FEMA Reps Answering Questions at Toms River Lowe's This Week

Representatives will be on-hand through this Saturday to answer questions

Representatives from the Federal Emergency Management Agency are trying to guide locals through the Sandy rebuilding process this week at the Toms River Lowe's. 

"It's slow, but there is progress being made," said David Weiglain, a hazard mitigation outreach specialist for the federal agency stationed at the home improvement store. Many who have stopped by the table set up by FEMA table, which will be staffed through Saturday, have been asking about elevation maps. 

"That's been the primary question," Weiglain said. Others are asking what they need to do next to rebuild. 

"We're just trying to give them some guidance," Weiglain said.

Bayville resident Chris Marotto stopped by the FEMA table and chatted with Weiglain about elevations, but said that he still hasn't received a clear answer as to what he should do. His home received about an inch of flooding during Sandy, but it remains unclear which flood zone his home should be in and how to go about rebuilding.

"I'm deferring the concept of rebuilding my house until I figure out exactly what needs to be done," he said. "I'm not doing it twice."

A Toms River resident at the store who declined to be identified said that a recent Patch letter to the editor from a woman displaced from her Seaside Park home "hit the nail on the head."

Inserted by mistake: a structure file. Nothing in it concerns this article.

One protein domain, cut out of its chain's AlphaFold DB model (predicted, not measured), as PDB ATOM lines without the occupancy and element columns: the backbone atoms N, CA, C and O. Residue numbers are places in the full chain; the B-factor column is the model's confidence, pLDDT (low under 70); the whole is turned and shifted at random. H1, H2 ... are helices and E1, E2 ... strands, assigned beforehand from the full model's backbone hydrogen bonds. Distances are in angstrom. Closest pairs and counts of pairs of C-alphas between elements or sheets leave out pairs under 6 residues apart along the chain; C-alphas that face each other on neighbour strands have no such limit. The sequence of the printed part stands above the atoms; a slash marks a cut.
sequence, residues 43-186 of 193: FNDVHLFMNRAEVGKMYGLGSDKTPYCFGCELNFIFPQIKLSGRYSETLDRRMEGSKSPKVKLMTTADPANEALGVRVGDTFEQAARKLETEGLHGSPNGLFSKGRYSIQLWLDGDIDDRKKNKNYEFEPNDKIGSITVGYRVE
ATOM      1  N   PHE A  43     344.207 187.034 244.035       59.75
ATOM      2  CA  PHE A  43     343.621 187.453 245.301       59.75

"There is nowhere to go to get answers to the problems you are facing and no one place that can offer help, advocacy, guidance and real answers," writes Faith C. Liguori in her open letter to government officials. 

Like others, Marotto said that he is unsure if he should raise his home — if he doesn't, his insurance costs are expected to increase. 

"The number I'm hearing from my agent is that it would cost $10,000 per year," Marotto said, which in three years would about equal the cost of raising his home. "I don't know where this is going."

Recovery is moving forward, Weiglain said, though returning to normal will take some time, especially if residents are unsure about raising their homes.

"This is a massive event to deal with, but they're doing the best they can," he said.

Residents who need help are invited to visit the Lowe's, 1375 Hooper Ave., or travel to the disaster recovery center 953 Fischer Blvd.

"If they've already registered, they can pull up their file, get very specific on where they stand," he said. Others who have yet to register for assistance have until Jan. 28

dainty January 22, 2013 at 08:29 PM
They should be attempting to sign folks up. During this disaster folks need a little more help and consideration. Many over 60 NOT PC literate! They are on form overload and IF folks would HELP them, MORE folks would sign up. Several thousands to gut, 30 - 60 thousand to raise a home, thousands to repair, where are these people getting this money from? Insurance down graded us from a hurricane to a SUPER storm, wth is that? a way to avoid liability? Im sick of the whole system, whose feeble attempt to help was meager at best! Shame on any agency not meeting the survivors and doing all they can to support and help them. It could have been you or yours*
LB January 22, 2013 at 09:07 PM
Dainty, I can't answer all your questions, but downgrading the storm from a hurricane lowered the deductible you would have to pay on your insurance policy. Most hurricane deductibles are 5-30% of cost, where storm damage is your normal deductible of maybe $500.00. So, say you had $50k in damage- at 5% is $2500.00 instead of maybe $500.00.
Av January 22, 2013 at 10:17 PM
FEMA sucks


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